Also, consider applying new thermal compound to the GPU cooling assembly. PC Cooling is a system; CPU cooling assembly and GPU cooling assembly work together, each making the other's job easier to perform.

And, for the sake of all that is holy, invest in a decent CPU cooling assembly.
https://www.newegg.com/Product/Product.aspx?Item=N82E16835103099
 

Antman

PCHF Member
PCHF Member
Oct 2, 2016
320
53
And put the cover back on the PC case. Unless you are pointing a house fan into the open chassis, an open PC case actually diminishes the effectiveness of the cooling system - air does not flow as intended.

If you have a large intake fan on the front, and a small outflow fan on the rear. you may be trapping heated air inside the chassis. You may have more IN and less OUT. Accumulates more dust this way.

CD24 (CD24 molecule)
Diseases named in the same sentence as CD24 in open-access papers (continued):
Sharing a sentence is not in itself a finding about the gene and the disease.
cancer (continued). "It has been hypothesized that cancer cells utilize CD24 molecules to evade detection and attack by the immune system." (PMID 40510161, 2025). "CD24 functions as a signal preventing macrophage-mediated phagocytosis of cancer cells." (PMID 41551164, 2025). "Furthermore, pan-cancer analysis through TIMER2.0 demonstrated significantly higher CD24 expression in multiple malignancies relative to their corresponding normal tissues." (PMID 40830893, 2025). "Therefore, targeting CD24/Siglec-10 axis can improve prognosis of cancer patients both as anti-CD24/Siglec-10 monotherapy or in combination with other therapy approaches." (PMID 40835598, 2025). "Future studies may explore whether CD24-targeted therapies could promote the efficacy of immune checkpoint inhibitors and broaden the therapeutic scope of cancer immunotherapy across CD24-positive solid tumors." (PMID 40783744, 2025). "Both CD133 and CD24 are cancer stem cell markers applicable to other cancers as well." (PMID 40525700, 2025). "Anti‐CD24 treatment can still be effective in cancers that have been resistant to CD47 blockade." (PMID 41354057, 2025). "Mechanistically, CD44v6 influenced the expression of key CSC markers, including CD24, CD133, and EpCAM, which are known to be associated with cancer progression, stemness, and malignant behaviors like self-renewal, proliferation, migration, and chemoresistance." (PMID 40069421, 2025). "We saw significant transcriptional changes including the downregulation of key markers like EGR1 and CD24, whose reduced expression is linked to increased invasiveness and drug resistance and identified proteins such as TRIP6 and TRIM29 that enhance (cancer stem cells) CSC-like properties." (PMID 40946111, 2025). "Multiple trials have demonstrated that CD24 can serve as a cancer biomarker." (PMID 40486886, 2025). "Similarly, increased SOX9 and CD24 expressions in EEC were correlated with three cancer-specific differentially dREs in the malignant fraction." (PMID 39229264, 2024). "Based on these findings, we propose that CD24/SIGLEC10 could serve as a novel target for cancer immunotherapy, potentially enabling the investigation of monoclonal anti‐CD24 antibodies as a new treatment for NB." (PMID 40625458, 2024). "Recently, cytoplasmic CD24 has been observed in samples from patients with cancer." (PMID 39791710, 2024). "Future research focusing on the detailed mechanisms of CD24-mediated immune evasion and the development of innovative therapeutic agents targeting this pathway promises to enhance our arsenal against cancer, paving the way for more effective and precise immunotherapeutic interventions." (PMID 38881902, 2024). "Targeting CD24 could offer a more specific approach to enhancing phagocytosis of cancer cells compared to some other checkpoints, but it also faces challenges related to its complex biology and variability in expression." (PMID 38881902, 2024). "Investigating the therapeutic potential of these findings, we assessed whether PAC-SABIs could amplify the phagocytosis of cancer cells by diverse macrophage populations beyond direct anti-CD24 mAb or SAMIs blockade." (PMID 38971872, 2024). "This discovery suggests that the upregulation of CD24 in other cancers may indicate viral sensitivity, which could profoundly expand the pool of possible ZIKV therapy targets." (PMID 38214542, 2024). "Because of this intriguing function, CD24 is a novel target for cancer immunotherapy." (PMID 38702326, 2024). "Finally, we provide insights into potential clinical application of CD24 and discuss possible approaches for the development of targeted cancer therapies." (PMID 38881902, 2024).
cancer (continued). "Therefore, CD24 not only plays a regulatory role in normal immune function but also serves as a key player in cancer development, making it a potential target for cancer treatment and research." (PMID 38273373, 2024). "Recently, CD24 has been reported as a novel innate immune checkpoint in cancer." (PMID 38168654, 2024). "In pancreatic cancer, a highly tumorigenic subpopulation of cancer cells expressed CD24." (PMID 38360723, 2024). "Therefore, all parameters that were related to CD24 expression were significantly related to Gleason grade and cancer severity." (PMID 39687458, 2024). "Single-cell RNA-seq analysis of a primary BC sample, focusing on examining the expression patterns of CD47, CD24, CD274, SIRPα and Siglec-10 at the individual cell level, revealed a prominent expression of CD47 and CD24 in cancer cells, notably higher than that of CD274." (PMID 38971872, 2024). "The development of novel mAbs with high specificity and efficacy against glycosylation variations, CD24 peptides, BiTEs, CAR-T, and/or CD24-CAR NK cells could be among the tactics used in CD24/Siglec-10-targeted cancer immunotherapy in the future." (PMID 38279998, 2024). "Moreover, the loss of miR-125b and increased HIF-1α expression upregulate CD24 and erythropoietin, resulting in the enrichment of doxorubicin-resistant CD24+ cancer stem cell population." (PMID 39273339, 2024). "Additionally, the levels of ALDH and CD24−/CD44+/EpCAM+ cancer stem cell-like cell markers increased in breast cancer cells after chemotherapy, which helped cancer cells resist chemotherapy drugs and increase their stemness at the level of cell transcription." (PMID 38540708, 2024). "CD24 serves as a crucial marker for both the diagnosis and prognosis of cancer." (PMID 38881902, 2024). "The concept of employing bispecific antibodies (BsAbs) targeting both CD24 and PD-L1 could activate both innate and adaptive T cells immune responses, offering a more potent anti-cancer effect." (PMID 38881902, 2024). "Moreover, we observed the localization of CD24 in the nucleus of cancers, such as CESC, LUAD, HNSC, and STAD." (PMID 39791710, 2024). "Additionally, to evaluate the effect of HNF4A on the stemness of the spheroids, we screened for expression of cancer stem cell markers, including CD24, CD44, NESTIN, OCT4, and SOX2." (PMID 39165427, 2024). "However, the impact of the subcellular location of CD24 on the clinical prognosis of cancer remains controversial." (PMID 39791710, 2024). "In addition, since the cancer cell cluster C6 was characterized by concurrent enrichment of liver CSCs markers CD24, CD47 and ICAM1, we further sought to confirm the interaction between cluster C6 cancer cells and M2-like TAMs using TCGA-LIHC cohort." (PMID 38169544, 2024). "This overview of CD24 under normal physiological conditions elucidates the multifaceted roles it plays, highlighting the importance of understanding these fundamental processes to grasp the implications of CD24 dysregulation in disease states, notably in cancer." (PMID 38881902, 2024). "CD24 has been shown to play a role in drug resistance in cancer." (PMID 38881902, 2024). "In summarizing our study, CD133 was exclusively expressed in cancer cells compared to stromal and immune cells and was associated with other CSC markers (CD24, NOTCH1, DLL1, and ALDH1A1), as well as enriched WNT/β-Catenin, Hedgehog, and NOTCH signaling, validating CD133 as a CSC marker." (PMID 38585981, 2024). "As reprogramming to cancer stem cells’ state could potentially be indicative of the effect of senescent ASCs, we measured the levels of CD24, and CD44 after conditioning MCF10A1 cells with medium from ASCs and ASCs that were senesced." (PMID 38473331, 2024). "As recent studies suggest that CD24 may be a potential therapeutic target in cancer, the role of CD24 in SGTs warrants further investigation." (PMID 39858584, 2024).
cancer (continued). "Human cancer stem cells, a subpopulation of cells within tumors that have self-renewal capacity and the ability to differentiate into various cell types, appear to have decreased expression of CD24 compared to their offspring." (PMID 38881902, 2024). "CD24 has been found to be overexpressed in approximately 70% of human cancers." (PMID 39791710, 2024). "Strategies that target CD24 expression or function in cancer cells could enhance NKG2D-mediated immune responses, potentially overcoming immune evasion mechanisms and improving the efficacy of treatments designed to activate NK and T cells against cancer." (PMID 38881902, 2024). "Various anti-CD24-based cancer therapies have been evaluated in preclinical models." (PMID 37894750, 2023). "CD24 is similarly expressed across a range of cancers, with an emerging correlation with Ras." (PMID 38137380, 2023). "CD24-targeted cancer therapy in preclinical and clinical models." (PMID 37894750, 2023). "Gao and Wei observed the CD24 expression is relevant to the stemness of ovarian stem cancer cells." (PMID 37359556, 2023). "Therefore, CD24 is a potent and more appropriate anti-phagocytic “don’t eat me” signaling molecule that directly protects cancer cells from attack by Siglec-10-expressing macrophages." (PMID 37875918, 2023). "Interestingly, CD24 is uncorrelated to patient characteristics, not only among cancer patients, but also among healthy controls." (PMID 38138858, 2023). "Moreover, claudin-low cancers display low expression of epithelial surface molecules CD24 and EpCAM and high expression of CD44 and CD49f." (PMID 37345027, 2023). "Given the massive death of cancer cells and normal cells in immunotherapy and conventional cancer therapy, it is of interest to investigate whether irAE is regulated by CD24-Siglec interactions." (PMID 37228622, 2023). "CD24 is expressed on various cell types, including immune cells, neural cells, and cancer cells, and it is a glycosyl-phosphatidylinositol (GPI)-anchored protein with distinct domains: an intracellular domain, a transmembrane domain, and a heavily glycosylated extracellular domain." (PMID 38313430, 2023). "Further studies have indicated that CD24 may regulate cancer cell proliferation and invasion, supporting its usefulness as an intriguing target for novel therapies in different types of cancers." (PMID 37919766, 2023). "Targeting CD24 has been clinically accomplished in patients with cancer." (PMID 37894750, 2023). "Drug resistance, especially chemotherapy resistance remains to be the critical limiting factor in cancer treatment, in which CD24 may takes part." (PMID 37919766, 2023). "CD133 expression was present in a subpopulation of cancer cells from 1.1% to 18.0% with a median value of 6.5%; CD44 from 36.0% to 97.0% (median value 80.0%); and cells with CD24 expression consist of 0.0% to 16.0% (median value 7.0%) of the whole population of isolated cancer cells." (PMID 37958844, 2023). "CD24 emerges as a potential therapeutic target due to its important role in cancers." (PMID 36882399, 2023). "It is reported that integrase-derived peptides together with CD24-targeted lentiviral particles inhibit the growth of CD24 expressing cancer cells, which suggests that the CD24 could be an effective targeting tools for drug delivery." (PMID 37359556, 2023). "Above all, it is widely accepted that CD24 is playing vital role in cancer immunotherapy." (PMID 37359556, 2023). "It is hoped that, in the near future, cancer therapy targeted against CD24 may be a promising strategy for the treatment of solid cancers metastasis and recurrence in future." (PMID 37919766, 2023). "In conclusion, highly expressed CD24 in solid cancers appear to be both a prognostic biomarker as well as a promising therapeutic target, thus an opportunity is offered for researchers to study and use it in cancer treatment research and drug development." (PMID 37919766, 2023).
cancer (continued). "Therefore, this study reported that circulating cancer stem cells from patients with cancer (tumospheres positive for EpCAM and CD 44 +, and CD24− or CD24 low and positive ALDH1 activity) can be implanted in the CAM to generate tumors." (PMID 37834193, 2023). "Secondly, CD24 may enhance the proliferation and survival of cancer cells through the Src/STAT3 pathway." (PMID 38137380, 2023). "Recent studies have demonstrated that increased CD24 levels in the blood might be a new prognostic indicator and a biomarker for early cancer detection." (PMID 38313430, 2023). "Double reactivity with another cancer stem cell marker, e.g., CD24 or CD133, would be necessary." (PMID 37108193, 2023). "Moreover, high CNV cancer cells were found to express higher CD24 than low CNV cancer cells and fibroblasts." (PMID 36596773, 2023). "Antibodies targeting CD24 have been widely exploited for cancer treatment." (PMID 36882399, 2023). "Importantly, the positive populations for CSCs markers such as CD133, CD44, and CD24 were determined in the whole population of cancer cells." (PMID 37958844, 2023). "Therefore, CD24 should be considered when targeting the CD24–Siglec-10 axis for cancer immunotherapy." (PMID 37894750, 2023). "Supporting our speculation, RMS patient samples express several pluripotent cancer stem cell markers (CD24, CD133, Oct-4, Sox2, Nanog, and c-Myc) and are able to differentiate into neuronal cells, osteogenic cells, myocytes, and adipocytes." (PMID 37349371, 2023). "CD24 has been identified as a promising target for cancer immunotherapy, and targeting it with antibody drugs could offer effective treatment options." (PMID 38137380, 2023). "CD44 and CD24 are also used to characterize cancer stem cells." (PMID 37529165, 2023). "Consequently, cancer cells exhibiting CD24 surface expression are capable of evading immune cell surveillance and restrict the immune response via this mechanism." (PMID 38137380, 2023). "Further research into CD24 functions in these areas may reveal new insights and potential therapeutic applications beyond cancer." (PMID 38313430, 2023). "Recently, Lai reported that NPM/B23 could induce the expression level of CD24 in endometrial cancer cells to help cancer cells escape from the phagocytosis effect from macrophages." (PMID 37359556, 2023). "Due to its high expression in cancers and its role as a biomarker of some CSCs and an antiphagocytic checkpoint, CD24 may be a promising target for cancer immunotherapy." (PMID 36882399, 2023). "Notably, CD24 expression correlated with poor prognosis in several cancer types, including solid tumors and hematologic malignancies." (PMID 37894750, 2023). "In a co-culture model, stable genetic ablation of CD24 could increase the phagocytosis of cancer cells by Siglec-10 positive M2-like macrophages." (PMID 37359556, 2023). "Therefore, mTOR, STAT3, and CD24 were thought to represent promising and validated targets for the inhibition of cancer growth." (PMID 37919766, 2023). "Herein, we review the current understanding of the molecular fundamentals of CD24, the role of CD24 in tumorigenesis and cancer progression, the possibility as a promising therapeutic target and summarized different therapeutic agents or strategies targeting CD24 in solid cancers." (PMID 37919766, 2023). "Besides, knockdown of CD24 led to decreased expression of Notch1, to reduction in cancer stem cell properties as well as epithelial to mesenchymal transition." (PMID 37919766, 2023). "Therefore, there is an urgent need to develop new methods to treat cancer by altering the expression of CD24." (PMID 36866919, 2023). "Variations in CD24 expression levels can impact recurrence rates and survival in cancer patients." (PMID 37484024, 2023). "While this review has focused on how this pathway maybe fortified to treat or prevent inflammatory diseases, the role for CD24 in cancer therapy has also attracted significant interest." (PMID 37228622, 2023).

TEST - (for this specific build only, you lurkers!)
If the air flowing out of the PSU is cooler than the air flowing out of the rear chassis fan, you have an air flow problem. Common on low-end cases sold in bundles. Don't blame NewEgg. Their goal was a price point and they sold you some good gear in a cheap box.

You have a heat monster in that chassis. Don't feed it after midnight ;-)
 
Last edited:

phillpower2

Autonomous Admin
Administrator
Support Team
Sep 9, 2016
3,506
489
56
Any update for us furious16? If unreplied to within 48hrs this thread will be closed.
 
Status
Not open for further replies.